What Is A Viable Thesis? – Advice To One of Your Peers

Posted: April 25, 2019 in Uncategorized

I’ve tried to find the passage you cite but can’t locate it in Linda Nochlin. I’m not sure why. In any case, it does open some possibilities for you. One of these – if I understand the passage correctly – is to argue that Nochlin discusses the priority of process over product. While you and others may have heard this dictum before, it remains very vague, a mere platitude. Nochlin’s essay, however, might allow you to make such a bare utterance more meaningful. I’ve discussed with other students on a few occasions the thought that Nochlin does not value ‘greatness’, which she sees as a historical and ideological concept linked to Hegel’s dialectic of Master and Slave. In the 19th century ‘great men’ of ‘great deeds’ and ‘big ideas’ paid artists a few dollars to produce monumental portraits of them. Later, in the 20th century this relationship was reversed, with ‘genius’ artists producing ‘great works’ and simply hiring an arbitrary model to sit for them for a few dollars. In either case, a very significant power difference remains in place.

The art Linda Nochlin supports – see the images on the blog by Alice Neel – does not enter into this mighty contest. You will notice there is nothing either heroic or submissive about her subjects. They stand on equal footing with the artist. The portraits that result are the product, the remainder of a process of bilateral social exchange, one in which each persons offers something unique to the other and each walks away a having learned something about themself in the encounter, while the painting is the physical record of the transaction. This sort of portraiture might allow you to develop a new definition or understanding of ‘business’, one which provides a refreshing alternative to the prevalent belief that business, in its essence, is a kind of warfare. I mean, how many business students are right now sitting up at night reading The Art of War (or planning to), or The Prince, or The Art of The Deal? It’s a painful thought. In contrast to this, would it possible to think of doing business without at the same time conjuring images of battle? Nochlin would seem to believe so. Not only would making such an argument offer an alternative to the dominant business model, but it would also run far more in line with Nochlin’s objection to the Vietnam War, the mood of the day in which she lived, and the spirit of Intellectual Traditions – a course who name looks far more dubious after reading Nochlin.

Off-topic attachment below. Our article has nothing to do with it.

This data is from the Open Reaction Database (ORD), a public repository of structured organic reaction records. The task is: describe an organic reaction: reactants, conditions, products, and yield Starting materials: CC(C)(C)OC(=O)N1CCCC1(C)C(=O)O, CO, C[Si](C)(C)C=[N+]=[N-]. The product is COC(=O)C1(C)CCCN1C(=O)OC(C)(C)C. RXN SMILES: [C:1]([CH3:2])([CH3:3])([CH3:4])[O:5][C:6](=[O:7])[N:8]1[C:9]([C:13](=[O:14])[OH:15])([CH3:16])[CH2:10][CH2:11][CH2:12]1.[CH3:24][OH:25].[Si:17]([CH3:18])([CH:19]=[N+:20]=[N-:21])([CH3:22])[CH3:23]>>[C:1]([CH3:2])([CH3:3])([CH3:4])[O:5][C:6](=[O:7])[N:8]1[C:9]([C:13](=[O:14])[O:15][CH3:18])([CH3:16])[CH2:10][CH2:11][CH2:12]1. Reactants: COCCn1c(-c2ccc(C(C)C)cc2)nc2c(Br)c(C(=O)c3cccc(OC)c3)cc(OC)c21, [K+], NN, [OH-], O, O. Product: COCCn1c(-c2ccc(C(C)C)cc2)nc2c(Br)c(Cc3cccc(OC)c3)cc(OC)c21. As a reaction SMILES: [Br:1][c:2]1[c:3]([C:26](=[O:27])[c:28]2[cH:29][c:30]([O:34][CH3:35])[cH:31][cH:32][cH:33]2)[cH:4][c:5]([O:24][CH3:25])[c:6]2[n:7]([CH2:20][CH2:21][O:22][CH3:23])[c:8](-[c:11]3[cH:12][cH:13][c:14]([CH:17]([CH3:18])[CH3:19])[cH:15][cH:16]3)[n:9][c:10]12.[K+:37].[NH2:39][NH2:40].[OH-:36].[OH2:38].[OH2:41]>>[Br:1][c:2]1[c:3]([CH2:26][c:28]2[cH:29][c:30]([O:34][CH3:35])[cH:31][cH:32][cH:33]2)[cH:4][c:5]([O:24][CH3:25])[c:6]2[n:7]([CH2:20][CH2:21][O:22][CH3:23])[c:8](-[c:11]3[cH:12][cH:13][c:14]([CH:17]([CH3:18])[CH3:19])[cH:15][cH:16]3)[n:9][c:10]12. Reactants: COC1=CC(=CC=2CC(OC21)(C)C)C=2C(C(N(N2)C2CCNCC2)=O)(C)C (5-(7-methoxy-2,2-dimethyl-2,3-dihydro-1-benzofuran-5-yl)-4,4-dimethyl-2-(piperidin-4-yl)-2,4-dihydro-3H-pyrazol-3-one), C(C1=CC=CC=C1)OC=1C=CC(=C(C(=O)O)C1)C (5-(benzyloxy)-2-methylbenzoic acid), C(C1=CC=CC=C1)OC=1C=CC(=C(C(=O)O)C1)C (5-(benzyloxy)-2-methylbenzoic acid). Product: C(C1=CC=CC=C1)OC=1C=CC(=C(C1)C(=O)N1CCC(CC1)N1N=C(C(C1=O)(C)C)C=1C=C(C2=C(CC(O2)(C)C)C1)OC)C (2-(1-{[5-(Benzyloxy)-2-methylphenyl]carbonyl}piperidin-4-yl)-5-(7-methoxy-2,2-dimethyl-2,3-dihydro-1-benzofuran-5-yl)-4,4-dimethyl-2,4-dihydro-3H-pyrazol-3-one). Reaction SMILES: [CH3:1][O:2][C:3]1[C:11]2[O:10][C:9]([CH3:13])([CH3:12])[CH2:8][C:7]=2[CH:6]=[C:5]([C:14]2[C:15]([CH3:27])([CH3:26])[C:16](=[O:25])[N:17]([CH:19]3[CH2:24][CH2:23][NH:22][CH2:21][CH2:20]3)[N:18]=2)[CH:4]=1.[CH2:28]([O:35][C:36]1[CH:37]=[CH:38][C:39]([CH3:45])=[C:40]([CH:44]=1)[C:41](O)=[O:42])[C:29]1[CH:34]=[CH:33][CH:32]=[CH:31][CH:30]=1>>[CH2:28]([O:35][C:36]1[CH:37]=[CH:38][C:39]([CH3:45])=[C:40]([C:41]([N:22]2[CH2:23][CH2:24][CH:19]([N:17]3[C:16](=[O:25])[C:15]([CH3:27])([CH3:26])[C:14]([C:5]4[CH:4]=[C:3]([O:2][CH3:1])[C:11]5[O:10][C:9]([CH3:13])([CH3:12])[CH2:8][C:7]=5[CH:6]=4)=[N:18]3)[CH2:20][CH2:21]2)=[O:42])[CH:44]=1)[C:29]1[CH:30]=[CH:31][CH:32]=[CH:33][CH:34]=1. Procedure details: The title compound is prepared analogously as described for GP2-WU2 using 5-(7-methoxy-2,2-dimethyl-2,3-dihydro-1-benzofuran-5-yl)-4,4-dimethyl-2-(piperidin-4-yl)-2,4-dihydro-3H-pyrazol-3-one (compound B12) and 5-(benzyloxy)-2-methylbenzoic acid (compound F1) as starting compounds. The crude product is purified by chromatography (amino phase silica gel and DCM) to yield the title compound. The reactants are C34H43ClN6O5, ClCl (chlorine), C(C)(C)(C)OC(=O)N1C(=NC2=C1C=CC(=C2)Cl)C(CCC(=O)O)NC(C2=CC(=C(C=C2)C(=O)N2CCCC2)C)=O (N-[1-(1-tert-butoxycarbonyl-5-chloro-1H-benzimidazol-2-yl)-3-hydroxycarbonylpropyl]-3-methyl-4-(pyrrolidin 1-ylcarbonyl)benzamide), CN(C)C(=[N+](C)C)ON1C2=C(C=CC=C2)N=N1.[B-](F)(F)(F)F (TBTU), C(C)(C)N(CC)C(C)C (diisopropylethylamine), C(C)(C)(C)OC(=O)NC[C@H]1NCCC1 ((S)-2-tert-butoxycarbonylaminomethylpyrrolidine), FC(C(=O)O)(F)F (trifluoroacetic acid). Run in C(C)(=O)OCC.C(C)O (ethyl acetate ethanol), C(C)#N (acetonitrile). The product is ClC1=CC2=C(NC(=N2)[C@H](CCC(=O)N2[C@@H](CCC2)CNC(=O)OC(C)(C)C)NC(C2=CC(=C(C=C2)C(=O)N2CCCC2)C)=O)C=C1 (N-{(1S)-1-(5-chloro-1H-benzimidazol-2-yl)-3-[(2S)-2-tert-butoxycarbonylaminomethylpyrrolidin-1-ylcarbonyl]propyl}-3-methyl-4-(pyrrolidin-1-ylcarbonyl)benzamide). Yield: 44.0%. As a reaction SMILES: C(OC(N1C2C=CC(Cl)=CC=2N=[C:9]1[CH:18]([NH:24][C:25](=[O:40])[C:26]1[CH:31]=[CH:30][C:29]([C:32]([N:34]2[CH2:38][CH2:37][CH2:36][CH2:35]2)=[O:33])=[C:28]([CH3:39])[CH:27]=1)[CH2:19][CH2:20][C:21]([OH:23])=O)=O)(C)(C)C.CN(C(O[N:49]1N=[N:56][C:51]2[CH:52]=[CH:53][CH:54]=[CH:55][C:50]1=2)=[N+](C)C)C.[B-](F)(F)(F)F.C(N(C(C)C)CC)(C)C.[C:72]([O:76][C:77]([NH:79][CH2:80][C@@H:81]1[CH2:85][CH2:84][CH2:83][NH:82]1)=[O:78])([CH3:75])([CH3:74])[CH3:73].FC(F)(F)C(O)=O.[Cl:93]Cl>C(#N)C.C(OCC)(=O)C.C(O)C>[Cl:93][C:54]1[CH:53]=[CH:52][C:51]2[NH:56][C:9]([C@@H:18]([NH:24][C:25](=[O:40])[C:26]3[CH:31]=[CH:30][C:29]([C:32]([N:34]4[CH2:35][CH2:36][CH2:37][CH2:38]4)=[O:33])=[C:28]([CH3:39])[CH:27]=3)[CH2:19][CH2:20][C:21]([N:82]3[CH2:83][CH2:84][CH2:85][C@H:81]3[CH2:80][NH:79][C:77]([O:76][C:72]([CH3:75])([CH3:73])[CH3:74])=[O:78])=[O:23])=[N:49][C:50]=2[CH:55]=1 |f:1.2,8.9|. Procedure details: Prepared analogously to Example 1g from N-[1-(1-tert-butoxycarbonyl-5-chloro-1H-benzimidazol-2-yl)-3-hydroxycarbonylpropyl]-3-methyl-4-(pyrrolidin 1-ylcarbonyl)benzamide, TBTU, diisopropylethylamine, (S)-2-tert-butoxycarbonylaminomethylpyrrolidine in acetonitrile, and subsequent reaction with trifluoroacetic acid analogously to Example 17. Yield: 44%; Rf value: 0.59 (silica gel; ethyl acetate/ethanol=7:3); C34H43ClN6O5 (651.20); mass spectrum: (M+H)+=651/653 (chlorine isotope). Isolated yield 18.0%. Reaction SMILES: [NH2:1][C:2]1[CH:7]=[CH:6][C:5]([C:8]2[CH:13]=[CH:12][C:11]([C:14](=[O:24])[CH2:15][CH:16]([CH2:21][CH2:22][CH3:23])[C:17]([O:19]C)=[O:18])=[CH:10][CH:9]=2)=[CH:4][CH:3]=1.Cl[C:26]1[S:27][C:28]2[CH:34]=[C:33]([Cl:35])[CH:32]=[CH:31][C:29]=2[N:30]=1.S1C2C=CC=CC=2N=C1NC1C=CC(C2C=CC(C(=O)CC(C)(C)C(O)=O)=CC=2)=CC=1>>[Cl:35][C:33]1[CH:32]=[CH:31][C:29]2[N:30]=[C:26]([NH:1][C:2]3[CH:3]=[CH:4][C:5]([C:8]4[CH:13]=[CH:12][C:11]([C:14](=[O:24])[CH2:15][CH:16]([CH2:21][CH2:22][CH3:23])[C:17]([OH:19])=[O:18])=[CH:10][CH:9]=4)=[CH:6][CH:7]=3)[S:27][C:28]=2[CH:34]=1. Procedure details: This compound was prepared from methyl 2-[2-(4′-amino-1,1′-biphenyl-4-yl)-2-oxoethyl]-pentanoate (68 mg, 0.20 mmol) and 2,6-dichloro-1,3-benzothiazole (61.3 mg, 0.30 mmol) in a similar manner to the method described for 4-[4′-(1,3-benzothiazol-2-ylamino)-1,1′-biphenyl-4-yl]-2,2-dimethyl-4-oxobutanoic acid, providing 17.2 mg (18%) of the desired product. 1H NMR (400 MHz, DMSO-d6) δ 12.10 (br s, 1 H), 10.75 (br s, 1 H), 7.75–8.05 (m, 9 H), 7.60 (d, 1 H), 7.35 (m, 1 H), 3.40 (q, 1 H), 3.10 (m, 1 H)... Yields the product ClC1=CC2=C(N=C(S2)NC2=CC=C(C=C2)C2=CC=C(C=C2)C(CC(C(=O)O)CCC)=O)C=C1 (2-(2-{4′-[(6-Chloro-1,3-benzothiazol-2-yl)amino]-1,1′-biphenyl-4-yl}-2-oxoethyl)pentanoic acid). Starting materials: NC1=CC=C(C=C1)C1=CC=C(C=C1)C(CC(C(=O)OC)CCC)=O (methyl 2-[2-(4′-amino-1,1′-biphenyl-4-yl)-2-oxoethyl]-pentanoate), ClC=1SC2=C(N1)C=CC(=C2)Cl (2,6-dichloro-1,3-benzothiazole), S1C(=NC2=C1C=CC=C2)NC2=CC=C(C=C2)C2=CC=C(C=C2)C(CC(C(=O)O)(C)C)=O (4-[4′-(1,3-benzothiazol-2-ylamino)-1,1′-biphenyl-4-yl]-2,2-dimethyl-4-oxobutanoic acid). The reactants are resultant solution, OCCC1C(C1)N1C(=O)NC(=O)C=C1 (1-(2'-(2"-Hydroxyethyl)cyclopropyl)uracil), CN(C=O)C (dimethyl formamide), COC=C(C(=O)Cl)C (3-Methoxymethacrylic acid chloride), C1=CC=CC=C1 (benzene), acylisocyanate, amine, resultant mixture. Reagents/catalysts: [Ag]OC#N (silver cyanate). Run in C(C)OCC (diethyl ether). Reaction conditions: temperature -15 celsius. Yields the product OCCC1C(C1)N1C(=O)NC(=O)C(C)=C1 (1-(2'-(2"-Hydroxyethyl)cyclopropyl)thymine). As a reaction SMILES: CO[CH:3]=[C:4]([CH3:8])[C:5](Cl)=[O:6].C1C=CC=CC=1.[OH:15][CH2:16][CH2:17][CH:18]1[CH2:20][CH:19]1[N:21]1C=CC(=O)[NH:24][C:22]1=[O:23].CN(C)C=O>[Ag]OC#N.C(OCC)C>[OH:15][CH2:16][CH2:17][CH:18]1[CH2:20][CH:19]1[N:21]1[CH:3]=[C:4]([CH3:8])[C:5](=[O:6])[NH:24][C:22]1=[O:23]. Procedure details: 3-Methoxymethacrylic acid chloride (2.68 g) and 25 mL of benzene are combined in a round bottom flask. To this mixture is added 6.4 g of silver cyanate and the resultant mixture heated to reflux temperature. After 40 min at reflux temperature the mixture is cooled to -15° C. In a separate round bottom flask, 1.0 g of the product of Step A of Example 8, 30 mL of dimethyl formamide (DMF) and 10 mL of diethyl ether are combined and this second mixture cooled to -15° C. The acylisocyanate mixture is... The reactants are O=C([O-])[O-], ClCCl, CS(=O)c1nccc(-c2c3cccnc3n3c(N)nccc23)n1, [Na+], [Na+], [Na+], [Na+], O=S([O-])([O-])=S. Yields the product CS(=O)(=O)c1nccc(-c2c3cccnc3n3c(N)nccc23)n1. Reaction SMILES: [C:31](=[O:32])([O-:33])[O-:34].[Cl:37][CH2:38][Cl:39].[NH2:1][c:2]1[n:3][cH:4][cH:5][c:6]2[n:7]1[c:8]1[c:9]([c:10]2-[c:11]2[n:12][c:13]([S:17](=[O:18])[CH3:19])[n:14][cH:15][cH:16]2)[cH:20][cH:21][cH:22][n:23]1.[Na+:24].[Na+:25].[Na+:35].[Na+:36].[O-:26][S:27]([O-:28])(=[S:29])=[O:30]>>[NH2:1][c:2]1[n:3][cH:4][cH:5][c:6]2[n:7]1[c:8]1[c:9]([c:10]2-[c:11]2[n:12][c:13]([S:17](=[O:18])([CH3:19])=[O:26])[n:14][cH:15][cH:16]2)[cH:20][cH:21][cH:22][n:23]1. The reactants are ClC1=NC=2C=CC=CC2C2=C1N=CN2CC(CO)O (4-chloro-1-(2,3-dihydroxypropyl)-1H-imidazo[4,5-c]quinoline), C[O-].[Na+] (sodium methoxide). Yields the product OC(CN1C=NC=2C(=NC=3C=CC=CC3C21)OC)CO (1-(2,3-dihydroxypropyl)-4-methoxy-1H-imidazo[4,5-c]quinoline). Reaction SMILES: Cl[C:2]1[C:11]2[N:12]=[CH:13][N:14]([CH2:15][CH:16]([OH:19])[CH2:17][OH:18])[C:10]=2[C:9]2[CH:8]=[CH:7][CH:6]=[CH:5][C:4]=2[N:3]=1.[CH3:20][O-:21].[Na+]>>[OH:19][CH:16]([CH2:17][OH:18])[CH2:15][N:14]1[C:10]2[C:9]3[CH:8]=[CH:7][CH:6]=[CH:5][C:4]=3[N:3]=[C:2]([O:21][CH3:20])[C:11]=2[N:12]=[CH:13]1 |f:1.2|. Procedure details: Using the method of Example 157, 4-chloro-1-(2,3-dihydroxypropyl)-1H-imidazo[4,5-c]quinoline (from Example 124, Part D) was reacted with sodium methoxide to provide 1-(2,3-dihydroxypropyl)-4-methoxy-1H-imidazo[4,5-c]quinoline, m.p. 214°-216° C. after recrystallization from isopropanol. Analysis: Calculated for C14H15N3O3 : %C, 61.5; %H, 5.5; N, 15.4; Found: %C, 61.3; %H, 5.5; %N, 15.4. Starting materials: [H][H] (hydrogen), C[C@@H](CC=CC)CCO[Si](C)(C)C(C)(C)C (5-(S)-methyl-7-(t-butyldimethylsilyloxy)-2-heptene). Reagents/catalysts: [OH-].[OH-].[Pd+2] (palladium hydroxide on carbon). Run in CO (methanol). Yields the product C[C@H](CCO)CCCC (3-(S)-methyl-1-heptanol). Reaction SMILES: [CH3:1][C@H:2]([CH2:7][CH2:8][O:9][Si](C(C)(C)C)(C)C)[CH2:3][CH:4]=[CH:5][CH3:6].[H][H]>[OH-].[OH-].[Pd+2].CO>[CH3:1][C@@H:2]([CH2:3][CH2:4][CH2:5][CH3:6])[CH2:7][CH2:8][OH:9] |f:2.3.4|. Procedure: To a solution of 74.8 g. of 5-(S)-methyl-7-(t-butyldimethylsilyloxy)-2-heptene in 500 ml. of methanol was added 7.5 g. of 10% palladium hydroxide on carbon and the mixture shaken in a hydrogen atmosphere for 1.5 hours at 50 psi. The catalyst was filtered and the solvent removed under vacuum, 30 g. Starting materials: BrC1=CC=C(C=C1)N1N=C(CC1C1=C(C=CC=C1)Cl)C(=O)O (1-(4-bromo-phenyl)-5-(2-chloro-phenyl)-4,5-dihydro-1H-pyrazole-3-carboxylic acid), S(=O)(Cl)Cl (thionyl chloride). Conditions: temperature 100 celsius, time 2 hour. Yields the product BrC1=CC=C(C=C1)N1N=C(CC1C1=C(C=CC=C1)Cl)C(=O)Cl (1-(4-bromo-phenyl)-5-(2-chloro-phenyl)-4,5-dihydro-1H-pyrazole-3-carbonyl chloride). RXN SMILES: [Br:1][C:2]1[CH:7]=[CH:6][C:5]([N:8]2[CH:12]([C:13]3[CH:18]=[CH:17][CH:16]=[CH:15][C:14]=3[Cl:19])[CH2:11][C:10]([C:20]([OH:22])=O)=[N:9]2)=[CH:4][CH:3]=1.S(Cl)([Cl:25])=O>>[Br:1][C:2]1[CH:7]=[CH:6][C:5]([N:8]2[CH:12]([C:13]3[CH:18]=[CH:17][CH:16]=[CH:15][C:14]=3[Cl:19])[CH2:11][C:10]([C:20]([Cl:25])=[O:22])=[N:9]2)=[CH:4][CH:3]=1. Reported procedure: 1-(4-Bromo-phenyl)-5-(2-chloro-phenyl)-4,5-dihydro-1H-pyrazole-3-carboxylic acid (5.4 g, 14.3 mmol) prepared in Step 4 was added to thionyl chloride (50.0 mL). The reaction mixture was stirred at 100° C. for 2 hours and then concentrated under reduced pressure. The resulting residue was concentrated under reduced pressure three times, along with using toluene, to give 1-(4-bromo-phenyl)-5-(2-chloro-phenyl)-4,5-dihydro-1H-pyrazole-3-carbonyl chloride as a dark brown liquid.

Conveniently, this question raises a potential counter-argument: so, does Nochlin not care at all about the actual quality of art; should we be content with bad or merely mediocre paintings? Not necessarily. While the artists Nochlin likes may not have created monumental instances of ‘greatness’, they have nevertheless managed to find a way – in a rigged system, and against all odds – to works of genuine ‘excellence.’ So, what’s the difference between greatness and excellence, and why is one preferable to the other? And what might an understanding of this distinction teach students in the school of Business?

I’ll leave you to think about those questions. I hope they makes sense and lead you to some genuine insights. Finally, I hope this process of exchange between you and me will offer an living example of what Nochlin means by negotiation, and how process may indeed be more interesting and valuable than product – though there is certainly nothing wrong which achieving excellent results.

Best to you,
Brian K.

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